hcw blog 030120

A few years ago, someone gave me a funny plaque for Christmas, which reads: Careful, or you’ll end up in my novel.

It was meant to be a joke but the truth is, as a novelist, everyone you encounter in your life is a potential character in one of your books. Meeting someone new can trigger an idea for a whole novel and hearing other people’s stories is a form of research. I sometimes feel as though my brain is a mental filing cabinet where everything is stored, just waiting to be plucked out and used in future books.

Every character in every one of my novels is based on someone (or more often, a combination of people) that I have encountered or known in the past. Some think they have recognised themselves and are either flattered or furious – that’s always a risk – but sometimes people will take umbrage at the most surprising things that have no connection to them whatsoever. One person apparently stopped reading my books because she was annoyed that I had suggested that teaching assistants didn’t need any qualifications. The truth is, I didn’t even remember having a character who was a teaching assistant, let alone associate it with her.

In total contrast, another was delighted to recognise herself, even though the character in question was a promiscuous druggie! She rightly saw that I had based the character’s core personality on her, rather than the things she did, and that she was a wonderful person who was redeemed in the end.

As a novelist, no experience, however painful, is ever wasted either, as it will inevitably provide material for future novels and give you believable plotlines. It is also incredibly cathartic being able to write about something bad that’s happened, but change the ending to suit you better! You can literally re-write your past.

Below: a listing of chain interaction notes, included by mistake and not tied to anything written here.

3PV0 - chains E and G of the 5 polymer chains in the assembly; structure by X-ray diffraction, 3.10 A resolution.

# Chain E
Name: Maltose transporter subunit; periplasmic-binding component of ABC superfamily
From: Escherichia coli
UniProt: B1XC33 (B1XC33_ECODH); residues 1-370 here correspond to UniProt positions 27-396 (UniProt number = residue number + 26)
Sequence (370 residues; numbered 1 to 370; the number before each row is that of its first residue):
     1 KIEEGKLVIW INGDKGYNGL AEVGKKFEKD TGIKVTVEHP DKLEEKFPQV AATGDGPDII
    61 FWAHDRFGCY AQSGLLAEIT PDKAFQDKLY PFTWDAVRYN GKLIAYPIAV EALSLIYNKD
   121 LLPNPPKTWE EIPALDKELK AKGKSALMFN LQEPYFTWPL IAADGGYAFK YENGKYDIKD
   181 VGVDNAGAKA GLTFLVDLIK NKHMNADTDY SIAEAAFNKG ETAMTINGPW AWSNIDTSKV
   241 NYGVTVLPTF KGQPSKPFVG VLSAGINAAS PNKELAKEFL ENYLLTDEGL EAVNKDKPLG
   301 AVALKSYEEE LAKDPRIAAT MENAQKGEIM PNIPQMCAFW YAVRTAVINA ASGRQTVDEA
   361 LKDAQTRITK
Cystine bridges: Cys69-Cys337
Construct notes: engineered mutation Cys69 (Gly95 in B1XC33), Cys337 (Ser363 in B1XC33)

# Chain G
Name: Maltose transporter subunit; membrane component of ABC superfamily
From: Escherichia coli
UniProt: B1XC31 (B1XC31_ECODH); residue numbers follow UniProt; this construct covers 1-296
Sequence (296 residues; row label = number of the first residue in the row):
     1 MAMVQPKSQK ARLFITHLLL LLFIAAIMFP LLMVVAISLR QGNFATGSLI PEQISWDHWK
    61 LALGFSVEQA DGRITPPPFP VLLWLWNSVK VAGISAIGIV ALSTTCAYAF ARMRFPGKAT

It’s also a wonderful form of revenge. Anyone who’s ever crossed you will find themselves cast as a villain, with not only their worst personality traits being writ large, but also the physical features that you know they are sensitive about being highlighted. So you can describe a male who you know is bothered by losing his hair as a having a receding hairline, or put in constant references to the weight of someone you know is touchy about the subject. Even if they never read it, you’ll know it’s there and you’ll have fun writing it.

And writing for revenge is so gratifying. Instead of wallowing in pointless self-pity over the friend who betrayed you, or the boss who shafted you, you can see that she gets her comeuppance in the most satisfying and gruesome way, while he is booted out of the company ignominiously and loses everything. It’s a surprisingly effective form of therapy!

Of course, success is the best form of revenge, so creating a best-seller with the story of how someone did you wrong is the ultimate payback. So, yes, be careful, or you’ll end up in my novel!